Lawyers need help to run a law practice, but nobody loves hiring. It’s a vomit-inducing horror ride that puts your stomach in knots. Did you pick the right person?
Is the person you just hired a drunk, sexually provocative, lazy, ask for raise the first week or worse? Will they stay a day, a week, 3 months or never show up for work?
These may sound like exaggerations, but I assure you, I am quoting from real-life situations that lawyers I know have had to deal with while hiring. It can get ugly.
Most lawyers are so overjoyed to find someone in this tight market that they forget about the next step, the really important step, onboarding.
Don’t skip the onboarding
What is onboarding? Onboarding is the process by which you introduce your new hire to your law firm culture and integrate her/him into your community. And, yes, you do have a culture, even if you never thought much about it. That means you have a default culture.
Orientation and onboarding are used synonymously but there have different purposes. Orientation is a one-time event that informs your new hire of the practical and administrative information he or she needs to function in your office. Like, where to park their car; where the bathroom is; the what passcode to use for client printing.
The first day is still a big deal
Do you remember the summer before going to middle school. You wondered what it would be like to make the big leap from elementary to JUNIOR high school.
You worried about what to wear the first day. Casual or a little dressy to make a good impression on teachers?
You didn’t know how to get lunch in the cafeteria. Where is everything? What are the rules? Where should I sit?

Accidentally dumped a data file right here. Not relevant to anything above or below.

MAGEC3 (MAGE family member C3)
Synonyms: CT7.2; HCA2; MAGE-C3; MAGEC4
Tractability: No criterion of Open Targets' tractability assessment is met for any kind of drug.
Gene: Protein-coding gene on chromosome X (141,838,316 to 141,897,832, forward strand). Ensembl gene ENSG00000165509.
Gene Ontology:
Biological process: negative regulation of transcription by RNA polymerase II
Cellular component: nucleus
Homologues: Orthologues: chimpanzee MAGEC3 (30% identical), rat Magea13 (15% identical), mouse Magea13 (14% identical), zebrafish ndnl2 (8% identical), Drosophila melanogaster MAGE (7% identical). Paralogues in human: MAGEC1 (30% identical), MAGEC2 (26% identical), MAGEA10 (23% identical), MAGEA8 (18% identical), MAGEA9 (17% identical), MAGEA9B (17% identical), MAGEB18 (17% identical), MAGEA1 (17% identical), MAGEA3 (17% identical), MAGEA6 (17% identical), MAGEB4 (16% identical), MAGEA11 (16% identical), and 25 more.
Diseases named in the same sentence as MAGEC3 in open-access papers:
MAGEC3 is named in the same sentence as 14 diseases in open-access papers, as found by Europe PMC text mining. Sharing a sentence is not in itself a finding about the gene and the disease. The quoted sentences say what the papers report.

No doubt, you had some sleepless nights before the big day, right? And when it finally arrived you felt a tremendous rush of excitement and nervousness tinged by a tiny bit of panic. What if you got it wrong?
That, my friend, is what the first day of work is like for your new hire.
We crave to be acknowledged, seen and to belong, no matter how old we get. Goes right back to Maslow’s hierarchy of human needs.
5 Good Reasons to have a Great Orientation and Onboarding Program
Onboarding helps you keep that amazing new hire you worked so hard to get. 33% of new hires quit within the first six months, which is known as a quick quit in human resources speak.
Quick quits are very expensive. You lose all the time, money and energy you invested in the hiring process, then you have to start again. I’ve known people who had 3 or 4 bad experiences and just decided not to hire anyone else ever. Maybe, you’ve feel that way, too.
People leave people, not jobs. Fifty percent of employees say they will quit over a bad manager. Quick quits are preventable, however. Your new hire left because he or she didn’t feel:
- well- compensated
- fairly treated
- cared for
By creating a strong orientation plan and onboarding program you will eliminate most if not all of those issues. You also protect your investment. (It costs about $4000 to hire a new employee.)
- Your new hire stays longer! Did you know that 69% of new hires stay up to 3 years when they have a great onboarding experience?
- Your new hire gets up to speed 25% faster! They can get right to work instead of deferring to your current staff.
- Your new hire performs better! A good onboarding program leads to 50% more productivity.
- Your new hire might cost you less! 54% of new hires said that they would take a lower salary to work with a great boss. (Time to work on those emotional intelligence skills, right?)
- Your new hire fits the way you work!
Onboarding properly, and by that I mean in a meaningful, fun way, positively impacts productivity, engagement, communication and your bottom line. It’s worth investing the time to develop a thoughtful orientation plan and onboarding program.
If you’re ready to get started, then join us and get it done in a few hours instead of a few weeks.